With regular use of alcohol, this regenerative ability can be inhibited and lead to liver damage. Long-term heavy alcohol consumption can lead to the accumulation of fat in the liver, which can progress to alcoholic hepatitis, or lead to cirrhosis of the liver.
This is why it is important to respect the guidelines for sensitive consumption and to spend at least two days a week without alcohol.
The maximum recommended for men is 4 standard drinks per day. For women, 2 standard drinks per day.
A standard glass contains 10 grams of alcohol, and is equivalent to a regular beer or a small glass of wine (100 ml).
More than 6 standard drinks per day for men, and 4 standard drinks for women, becomes dangerous for the liver. The long-term effects of alcohol on the liver are severe pain, inflammation (hepatitis) and cirrhosis.
Why and how to protect your liver
The liver is a wonderfully complex organ that nourishes and protects your body day in and day out. It helps neutralize and eliminate toxins, gives your body the energy it needs to function, fights viruses and infections, regulates sex hormones, cholesterol, vitamin and mineral levels in your body.
In order to maintain the health of your liver, it is important that you understand the crucial roles the liver plays in maintaining your overall health and what activities you can take for granted that can help or harm this vital organ. . By educating yourself more about your liver and how to keep it healthy, you can actually help reduce your risk of developing not only liver disease, but other health conditions, including diabetes and heart disease. .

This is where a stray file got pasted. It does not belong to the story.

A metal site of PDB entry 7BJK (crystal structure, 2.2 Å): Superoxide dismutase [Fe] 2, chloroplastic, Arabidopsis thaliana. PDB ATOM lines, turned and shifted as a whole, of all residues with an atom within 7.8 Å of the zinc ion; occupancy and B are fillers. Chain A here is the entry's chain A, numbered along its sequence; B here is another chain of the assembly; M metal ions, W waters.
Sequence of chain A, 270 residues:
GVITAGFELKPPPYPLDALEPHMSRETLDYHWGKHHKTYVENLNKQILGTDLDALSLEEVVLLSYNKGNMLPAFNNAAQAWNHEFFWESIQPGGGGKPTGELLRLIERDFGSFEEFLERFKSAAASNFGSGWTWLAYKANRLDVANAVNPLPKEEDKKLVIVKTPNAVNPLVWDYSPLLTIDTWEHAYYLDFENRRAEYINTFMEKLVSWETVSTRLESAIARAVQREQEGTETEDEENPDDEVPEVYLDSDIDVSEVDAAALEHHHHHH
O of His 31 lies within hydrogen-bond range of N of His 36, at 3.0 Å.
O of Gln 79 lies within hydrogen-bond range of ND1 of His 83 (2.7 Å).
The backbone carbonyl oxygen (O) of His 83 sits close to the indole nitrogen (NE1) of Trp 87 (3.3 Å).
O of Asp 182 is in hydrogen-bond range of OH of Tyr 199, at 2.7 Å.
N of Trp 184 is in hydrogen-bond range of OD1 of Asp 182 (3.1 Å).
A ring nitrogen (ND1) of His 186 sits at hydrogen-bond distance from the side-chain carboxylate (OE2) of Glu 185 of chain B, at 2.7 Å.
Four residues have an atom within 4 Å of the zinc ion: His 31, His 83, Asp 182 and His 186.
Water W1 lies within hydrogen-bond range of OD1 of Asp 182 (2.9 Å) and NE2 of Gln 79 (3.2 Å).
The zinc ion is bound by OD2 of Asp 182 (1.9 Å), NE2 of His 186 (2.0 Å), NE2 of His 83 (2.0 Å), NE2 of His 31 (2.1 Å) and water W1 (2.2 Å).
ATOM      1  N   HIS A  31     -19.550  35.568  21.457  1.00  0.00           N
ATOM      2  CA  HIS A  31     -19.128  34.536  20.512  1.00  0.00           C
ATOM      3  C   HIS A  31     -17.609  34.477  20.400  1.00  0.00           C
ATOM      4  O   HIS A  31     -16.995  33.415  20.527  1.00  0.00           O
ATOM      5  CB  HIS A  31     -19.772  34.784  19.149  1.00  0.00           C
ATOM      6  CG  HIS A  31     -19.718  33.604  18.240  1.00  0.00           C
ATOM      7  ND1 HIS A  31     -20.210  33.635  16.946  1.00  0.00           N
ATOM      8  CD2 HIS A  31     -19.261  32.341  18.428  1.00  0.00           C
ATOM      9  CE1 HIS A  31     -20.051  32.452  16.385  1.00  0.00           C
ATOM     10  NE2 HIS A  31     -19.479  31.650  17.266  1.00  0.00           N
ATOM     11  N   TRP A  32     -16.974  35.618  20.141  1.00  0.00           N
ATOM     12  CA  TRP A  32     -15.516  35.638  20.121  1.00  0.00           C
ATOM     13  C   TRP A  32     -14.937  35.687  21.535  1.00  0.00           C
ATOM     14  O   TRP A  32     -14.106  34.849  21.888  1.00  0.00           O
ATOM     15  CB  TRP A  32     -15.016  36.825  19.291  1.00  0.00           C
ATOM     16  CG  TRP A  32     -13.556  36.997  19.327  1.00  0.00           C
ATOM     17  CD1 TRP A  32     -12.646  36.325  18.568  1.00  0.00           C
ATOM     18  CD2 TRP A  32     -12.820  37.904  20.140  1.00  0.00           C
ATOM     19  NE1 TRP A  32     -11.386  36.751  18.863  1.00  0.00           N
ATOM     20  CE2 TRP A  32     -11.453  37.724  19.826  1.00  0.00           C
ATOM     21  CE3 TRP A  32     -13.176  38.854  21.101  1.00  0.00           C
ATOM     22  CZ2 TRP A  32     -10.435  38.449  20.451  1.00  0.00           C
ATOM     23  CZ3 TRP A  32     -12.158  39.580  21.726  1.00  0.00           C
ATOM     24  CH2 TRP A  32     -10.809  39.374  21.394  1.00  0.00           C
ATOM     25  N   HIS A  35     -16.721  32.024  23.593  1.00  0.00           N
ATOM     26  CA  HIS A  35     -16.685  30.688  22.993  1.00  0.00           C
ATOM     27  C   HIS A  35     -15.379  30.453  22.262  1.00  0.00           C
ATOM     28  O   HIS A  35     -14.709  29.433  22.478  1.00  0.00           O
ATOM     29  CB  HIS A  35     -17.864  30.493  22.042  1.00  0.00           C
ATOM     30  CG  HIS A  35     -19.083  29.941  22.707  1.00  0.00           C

Healthy eating and regular exercise help the liver to work well. An unhealthy diet can lead to liver disease. For example, a person who eats a lot of fatty foods is more at risk of being overweight and having non-alcoholic fatty liver disease.
Eat foods from all groups: grains, proteins, dairy products, fruits, vegetables, and fats.
Eat foods that are high in fiber, such as whole grain breads, rice, and grains.
Consume fat in moderation and choose “good” ones, such as olive and canola oils, nuts and seeds.
Limit the amount of alcohol you drink.
Alcohol can damage or destroy liver cells. Liver damage can lead to the accumulation of fat in the liver (fatty liver), inflammation or swelling of your liver (alcoholic hepatitis), and / or scarring of your liver (cirrhosis). For people with liver disease, even a small amount of alcohol can make it worse. Talk to your doctor to assess how much alcohol is right for you.
Protective agents for the liver
- The Samagen, a vegetarian agent of milk thistle extract (Silybum marianum) in the composition of Samarin, protects the liver from all harmful influences and promote the recovery of healthy cells in the liver.
- Legalon® (MZ 80) helps maintain good liver function. Legalon contains the patented extract of Silybum Marianum (milk thistle) which was developed by the German herbal medicine manufacturer Madaus, in 1968. Clinical trials have shown that Legalon supports liver health by:
- Inhibition of inflammatory cell activation
- Inhibition of oxidative stress
- Inhibition of activation of hepatic stellate cells that cause fibrosis
- Helps in the renewal of normal and healthy liver cells.